After my first wedding was canceled, I lost thousands of dollars. I'm planning a micro wedding this time to save money and stress.

  • After the pandemic forced Jenny Dreizen to cancel her wedding, she and her partner broke up.

  • When she got engaged again, she decided on a micro wedding — it's less stressful and intimate.

  • This is Dreizen's story, as told to Ashley Abramson.

This as-told-to essay is based on a conversation with Jenny Dreizen, the founder of Fresh Starts Registry. The following has been edited for length and clarity.

My partner and I were together for 10 years.

We met in college, and our families were very involved with one another. We shared a group of friends and worked at the same place.

So when we got engaged, it was important to us to honor the community we built by having a large wedding. It just made sense for our relationship. The idea of having our wedding exactly the way we wanted with all our friends and family was exciting.

Of course, with a big wedding comes a lot of expenses. I'd worked in the wedding industry as a day-of event coordinator and as a professional officiant — so I knew how to budget and make my dollars stretch. Still, all told, my partner and I planned to spend a hefty amount on the big day.

Our plan was for the wedding to consist of three events. We wanted to have an intimate ceremony followed by dinner at a nice restaurant for our loved ones. The next night, we would rent an Airbnb and host welcome drinks at a local art gallery. Then we'd have a reception at a science museum the following night.

I had purchased four dresses to wear across the wedding events — a ceremony dress, a reception dress, a dress for dancing, and a spare my mother picked out for me to wear at the reception. I'm privileged that my father planned to pay for most of it, with my fiancé's parents, my mom, my stepdad, and I covering the rest. My fiancé's parents were going to pay for all the beverages and alcohol.

However, we never could have anticipated that a pandemic would ruin our plans. Our wedding date was scheduled for May 16, 2020, and in March 2020, we decided to cancel it. While it was upsetting, it was important to us that our guests felt safe and comfortable at our celebration. We planned to reschedule the wedding when the pandemic died down, but we instead parted ways in June 2021.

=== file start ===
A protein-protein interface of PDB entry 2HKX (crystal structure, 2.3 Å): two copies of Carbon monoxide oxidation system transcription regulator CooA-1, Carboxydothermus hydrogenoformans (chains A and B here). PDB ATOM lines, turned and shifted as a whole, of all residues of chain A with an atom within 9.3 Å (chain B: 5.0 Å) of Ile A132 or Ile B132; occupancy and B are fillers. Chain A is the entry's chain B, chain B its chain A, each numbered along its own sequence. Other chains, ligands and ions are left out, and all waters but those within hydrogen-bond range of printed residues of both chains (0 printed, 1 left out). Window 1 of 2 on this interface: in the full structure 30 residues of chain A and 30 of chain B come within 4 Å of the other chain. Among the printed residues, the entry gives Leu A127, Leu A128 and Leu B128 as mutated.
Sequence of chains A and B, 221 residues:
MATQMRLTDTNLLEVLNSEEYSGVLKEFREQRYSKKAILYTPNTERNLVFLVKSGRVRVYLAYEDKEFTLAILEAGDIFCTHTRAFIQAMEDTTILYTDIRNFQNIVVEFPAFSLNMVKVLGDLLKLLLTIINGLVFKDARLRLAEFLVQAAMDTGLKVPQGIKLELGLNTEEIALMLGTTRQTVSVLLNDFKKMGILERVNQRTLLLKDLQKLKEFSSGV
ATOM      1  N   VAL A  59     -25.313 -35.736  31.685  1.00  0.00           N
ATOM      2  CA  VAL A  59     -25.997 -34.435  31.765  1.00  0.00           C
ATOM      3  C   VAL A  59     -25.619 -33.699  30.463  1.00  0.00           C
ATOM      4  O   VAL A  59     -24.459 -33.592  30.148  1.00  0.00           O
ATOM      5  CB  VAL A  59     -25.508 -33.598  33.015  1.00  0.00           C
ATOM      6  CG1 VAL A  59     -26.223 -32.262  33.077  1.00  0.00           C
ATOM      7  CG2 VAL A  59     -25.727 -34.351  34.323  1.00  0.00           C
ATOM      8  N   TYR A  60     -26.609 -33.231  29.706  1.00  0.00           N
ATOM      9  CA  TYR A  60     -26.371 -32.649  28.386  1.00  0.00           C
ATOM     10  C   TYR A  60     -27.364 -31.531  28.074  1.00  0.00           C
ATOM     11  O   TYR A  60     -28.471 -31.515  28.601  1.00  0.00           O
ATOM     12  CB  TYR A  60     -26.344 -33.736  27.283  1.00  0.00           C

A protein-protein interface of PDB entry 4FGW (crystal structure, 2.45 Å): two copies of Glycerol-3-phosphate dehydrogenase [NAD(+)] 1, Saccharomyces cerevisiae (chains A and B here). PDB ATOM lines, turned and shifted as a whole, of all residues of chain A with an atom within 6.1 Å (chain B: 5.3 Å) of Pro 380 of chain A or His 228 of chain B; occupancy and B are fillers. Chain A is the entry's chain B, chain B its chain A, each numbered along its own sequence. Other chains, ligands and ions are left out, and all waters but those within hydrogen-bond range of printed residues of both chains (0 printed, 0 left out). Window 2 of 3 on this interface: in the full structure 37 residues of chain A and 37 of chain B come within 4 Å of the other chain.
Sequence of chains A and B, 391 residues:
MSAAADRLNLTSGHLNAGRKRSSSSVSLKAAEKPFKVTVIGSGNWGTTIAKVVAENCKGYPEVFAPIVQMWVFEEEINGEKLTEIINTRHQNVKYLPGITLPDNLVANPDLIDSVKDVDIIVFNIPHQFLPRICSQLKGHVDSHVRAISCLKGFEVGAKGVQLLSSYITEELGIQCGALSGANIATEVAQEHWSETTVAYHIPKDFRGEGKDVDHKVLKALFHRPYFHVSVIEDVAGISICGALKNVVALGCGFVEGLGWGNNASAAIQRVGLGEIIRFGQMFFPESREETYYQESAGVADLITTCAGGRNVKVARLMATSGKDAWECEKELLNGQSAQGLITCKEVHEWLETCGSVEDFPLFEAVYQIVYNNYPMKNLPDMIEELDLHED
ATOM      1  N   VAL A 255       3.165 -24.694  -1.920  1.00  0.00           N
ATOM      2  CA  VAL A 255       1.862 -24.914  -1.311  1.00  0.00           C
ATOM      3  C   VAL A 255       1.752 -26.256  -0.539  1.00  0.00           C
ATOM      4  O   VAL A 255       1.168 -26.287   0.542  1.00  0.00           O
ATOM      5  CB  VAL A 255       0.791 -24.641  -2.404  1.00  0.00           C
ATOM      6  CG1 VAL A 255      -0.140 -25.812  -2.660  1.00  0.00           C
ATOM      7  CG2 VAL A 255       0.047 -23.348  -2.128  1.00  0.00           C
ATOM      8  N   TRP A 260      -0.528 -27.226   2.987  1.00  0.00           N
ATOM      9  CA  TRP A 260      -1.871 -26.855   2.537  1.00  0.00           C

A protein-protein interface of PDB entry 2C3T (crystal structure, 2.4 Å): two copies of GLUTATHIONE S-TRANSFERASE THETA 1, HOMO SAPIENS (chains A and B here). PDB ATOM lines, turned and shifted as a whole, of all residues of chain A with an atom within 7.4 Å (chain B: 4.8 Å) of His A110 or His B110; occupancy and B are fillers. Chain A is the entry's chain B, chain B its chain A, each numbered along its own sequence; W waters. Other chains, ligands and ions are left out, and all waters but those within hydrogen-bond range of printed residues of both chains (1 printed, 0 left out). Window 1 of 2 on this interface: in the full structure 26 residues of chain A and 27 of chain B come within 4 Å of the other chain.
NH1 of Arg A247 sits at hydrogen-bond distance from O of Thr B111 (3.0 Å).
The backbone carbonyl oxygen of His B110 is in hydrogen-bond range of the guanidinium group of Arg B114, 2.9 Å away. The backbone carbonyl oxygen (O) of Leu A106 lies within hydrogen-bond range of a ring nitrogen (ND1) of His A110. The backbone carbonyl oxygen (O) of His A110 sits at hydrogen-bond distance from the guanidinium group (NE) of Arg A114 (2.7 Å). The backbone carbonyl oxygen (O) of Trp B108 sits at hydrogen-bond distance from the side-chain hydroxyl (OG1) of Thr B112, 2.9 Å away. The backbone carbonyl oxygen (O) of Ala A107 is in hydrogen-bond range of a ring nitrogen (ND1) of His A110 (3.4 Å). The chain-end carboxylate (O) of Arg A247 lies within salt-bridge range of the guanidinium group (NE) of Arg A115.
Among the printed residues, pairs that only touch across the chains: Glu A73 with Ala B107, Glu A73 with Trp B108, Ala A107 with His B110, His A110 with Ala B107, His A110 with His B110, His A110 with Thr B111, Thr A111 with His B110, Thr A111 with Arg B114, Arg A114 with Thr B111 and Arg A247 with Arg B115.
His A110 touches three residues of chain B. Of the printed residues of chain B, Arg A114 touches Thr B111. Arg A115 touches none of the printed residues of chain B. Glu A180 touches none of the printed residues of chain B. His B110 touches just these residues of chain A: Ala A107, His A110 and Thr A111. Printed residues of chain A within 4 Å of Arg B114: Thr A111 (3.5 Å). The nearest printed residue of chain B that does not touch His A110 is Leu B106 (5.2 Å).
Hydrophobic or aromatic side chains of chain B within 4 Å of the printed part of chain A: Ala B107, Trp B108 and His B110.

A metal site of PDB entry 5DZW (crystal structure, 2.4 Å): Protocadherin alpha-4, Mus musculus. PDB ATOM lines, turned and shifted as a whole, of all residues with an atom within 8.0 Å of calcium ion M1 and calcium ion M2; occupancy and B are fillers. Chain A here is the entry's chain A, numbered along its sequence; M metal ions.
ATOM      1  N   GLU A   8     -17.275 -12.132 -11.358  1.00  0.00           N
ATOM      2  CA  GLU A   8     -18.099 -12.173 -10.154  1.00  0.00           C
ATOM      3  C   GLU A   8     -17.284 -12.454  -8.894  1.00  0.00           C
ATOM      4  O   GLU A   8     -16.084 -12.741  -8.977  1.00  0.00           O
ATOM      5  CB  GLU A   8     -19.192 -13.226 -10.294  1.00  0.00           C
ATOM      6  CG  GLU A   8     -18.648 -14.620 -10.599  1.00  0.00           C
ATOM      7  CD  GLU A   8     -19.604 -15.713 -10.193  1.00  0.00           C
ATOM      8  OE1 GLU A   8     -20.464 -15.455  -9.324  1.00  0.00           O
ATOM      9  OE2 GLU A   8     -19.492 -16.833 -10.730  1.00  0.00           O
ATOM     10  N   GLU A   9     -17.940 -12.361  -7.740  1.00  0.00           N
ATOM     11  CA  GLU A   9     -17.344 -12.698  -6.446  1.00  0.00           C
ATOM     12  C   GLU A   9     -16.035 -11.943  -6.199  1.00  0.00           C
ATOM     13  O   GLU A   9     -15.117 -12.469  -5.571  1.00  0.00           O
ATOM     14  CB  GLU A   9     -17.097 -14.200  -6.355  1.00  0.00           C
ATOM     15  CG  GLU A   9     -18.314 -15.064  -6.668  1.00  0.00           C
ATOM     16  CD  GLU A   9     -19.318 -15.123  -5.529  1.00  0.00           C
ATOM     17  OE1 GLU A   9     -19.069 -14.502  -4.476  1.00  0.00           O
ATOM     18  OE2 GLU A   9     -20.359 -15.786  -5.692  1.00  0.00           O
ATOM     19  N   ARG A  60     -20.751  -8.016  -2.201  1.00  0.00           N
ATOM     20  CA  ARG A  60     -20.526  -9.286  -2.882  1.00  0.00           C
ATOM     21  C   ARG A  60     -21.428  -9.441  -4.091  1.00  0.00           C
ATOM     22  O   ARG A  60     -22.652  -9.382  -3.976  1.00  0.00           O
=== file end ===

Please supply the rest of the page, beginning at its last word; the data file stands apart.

Because we canceled over the pandemic, we got a refund on some of our deposits. Our photographer offered a refund on our deposit due to COVID, but we asked her to hold it for us to use for our wedding once we re-scheduled it. After the breakup, I decided to convert the deposit into a lifestyle photoshoot instead.

An encounter with a Scottish stranger led to a new romance

After my ex and I broke up, I reconnected online with Thomas, whom I'd met at a museum in Scotland — where he worked — while I was vacationing with my mom. We began chatting, and Thomas and I exchanged information to become Facebook friends. We'd stayed in contact on Facebook over the years, and I developed a crush on him, so I reached out when I was single. I never thought it would turn into anything romantic. I was wrong. After we connected, the relationship moved quickly. The only problem was that he lived in Scotland and I lived in the US.

In October 2021, I went to visit Thomas, and we knew we had to figure out how to be together. I visited a few times for long periods, but eventually, we decided the fiancé visa was the best way to navigate our relationship, which meant I would move to Scotland. Within six months, we would need to be married. He proposed to me in December, and we started planning our wedding shortly thereafter.

When we decided to get married, I told Thomas I didn't want a big wedding. Despite working in events and weddings most of my adult life, I never really enjoyed wedding planning. Plus, the expense was a gut punch: I'd spent money living on my own post-breakup and racked up bills flying back and forth between New York and Scotland. On top of that, the idea of trying to coordinate a wedding with international guests felt exhausting. With Thomas, I wanted to focus on him for our wedding day.

Keeping our wedding small was right for us

We decided to schedule a micro wedding for September 8 in Scotland. It will be just us, the officiant, the photographer, and her assistant, who are also serving as our witnesses.

After the ceremony, we plan to go out to eat together, and we've ordered a 6-inch cake from Nice Times Bakery in Edinburgh, Scotland. I purchased a dress from Cider, and Thomas purchased an affordable vest, suit, and jacket. Luckily, the wedding site — a public beach — was free. For the wedding night, we're using Airbnb credits.

Photo of Jenny Dreizen standing on a green lawn, surrounded by trees with a beach behind her. Jenny has long dark hair, dark eyes, and wears a green beret, black jacket, black dress, brown boots, and carries a brown purse.
Jenny Dreizen at her microwedding venue in Scotland.Courtesy of Thomas Laycock

While I'm sad my family won't be present, Thomas and I have realized this approach is best for us. Keeping things simple has helped move the visa process along. Once it's official, I'll have to apply for a spousal visa, which can take a long time to get approved. In the meantime, we'll rent a place together in our married name and start our life together.

When we met, Thomas and I bonded over poetry. We're both romantics, so when I think about it, an intimate wedding just makes sense. We're excited about sharing this moment, one we get to craft just for us.

There's something special about focusing on the necessities and our joy.

 Correction: August 28, 2022 - An earlier version of this story misstated details about the deposit from the wedding photographer.

Read the original article on Insider